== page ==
An ‘accredited’ system is a set of components that has been tested by a 3rd party test house and, if installed according to the installation procedure should, in the event of failure be covered under the warranty.

New Build

Generally if your project is a new-build and you are borrowing i.e. the banks money to do so then the lender will usually want to see accreditation certificates for certain ‘unusual’ building products being used to make sure that what is being built is going to stand the test of time.

Well known and widely accepted accreditations are British Board of Agrement (BBA), NHBC, KIWA to name some common test bodies.

Our components are not certificated but we can source 3rd Party accredited systems if you do require the accreditation for use with our brick slips.

Feature Walls and Extensions

Generally extensions, feature walls and internal installations will not require any form of accredited system so are an ideal candidate for our components.

A SIPS Orangery extension project built using non-accredited system

Almost any type of brick can be used in a system, be they cut brick slips or purpose made slips, but you should make sure that the slip to be used is of the correct coursing height to suit the system.

It is also wise, if using an accredited system, to check with the supplier that the intended brick slip type and thickness is allowed to be used. There are cases where certain types are not covered by the accreditation (usually due to water absorbtion or weight).

Certain types of brick can also have very high variability (handmades and reclaims most notably) and this should be considered before buying the system to make sure the system can tolerate the variation.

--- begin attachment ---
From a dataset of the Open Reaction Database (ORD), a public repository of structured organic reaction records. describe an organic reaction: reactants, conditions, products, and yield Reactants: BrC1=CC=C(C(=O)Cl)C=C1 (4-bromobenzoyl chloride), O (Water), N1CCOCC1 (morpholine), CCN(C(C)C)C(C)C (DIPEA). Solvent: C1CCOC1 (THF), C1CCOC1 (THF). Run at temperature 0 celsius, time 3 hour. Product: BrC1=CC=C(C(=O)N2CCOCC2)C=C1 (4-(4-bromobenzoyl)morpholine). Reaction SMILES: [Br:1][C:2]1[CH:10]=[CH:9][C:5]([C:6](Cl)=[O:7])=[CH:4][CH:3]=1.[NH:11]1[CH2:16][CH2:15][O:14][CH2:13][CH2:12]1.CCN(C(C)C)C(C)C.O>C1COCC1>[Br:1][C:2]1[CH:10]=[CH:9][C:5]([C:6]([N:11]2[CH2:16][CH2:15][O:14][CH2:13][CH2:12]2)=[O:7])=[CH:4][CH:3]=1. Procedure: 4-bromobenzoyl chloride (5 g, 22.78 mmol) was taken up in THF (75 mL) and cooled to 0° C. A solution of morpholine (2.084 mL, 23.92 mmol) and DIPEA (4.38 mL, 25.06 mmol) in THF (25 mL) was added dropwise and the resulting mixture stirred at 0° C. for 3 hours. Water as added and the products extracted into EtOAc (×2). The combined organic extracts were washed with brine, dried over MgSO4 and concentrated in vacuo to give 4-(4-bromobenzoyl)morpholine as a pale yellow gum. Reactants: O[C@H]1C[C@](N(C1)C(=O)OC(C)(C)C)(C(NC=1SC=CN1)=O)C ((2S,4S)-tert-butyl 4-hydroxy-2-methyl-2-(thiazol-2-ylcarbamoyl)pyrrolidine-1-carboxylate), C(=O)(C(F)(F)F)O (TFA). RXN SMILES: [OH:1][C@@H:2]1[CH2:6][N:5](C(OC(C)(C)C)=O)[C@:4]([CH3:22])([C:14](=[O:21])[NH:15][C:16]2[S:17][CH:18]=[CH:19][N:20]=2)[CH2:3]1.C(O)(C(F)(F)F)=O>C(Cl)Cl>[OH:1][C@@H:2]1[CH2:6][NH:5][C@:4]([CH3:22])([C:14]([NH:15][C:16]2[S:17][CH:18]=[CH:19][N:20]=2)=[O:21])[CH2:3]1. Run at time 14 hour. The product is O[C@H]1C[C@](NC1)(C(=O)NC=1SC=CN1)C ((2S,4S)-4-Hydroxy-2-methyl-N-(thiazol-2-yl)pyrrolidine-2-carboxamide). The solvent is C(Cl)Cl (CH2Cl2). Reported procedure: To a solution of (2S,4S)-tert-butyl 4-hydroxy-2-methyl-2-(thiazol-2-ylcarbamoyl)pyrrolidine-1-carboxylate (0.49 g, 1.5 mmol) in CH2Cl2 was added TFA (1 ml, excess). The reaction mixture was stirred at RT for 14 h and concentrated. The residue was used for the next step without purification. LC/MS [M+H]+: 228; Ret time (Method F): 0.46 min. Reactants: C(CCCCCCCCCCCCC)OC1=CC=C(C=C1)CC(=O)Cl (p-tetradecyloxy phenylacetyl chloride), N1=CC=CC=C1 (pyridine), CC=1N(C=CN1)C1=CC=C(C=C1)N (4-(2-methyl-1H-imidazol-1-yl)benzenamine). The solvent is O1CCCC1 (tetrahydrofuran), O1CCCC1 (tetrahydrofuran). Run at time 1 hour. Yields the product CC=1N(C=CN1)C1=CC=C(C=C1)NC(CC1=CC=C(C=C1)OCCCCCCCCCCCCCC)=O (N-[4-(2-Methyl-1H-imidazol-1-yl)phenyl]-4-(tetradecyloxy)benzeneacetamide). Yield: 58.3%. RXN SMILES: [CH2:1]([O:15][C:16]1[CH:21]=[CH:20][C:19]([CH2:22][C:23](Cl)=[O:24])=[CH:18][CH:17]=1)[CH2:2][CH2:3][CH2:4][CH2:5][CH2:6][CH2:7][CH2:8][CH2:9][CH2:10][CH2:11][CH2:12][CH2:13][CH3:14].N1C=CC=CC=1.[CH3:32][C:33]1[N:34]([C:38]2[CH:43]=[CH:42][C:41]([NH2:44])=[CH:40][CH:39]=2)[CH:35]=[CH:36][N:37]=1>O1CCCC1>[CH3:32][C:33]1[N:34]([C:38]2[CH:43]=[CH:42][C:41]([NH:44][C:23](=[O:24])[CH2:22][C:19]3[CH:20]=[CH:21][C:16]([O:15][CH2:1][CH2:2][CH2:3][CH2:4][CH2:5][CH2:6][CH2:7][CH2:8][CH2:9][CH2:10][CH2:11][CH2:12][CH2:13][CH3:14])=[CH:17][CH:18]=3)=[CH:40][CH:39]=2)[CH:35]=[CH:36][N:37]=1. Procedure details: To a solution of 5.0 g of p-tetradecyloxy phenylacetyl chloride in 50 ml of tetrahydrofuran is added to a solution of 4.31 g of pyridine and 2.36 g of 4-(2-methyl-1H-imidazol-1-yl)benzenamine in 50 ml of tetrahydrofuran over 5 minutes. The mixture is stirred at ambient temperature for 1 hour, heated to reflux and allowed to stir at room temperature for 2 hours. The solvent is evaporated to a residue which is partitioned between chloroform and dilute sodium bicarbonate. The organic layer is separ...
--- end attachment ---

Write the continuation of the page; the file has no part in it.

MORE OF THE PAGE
Mechanical and non-mechanically fixed systems

Matclad tracking boards are mechanically fixed to the substrate but the brick slips are not – the brick slips are bonded using a very strong epoxy adhesive.

This is usually not a problem on low-level installations as, in the event of a failure, the risk of the brick slip hurting someone below is very low.

Mechanically fixed systems use a locking mechanism to hold the brick slip in place (sometimes with additional glue as ‘belt and braces’) so that the slip is not reliant on just an epoxy to hold it in place.

What we offer

We supply a range of brick slip cladding system components which are designed to speed up installation. We can offer guidance based on our experience of supplying these systems, but we cannot undertake design services.

We can offer all of the components from our own supply and the components are all supplied with technical data sheets, but we are not able to offer a system with BBA accreditation. Where a customer needs to use a BBA accredited system, we can source this from 3rd party companies who are able to offer an accredited system.

Whilst we provide support and advice in good faith, customers need to satisfy themselves with their professional advisers (eg Architects) of the suitability of a given system for the intended application.

The information provided by Matclad Limited ("we", "us", "our") on (the "Site") is for general informational purposes only. All information on the Site is provided in good faith, however we make no representation or warranty of any kind, express or implied, regarding the accuracy, adequacy, validity, reliability, availability or completeness of any information on the Site.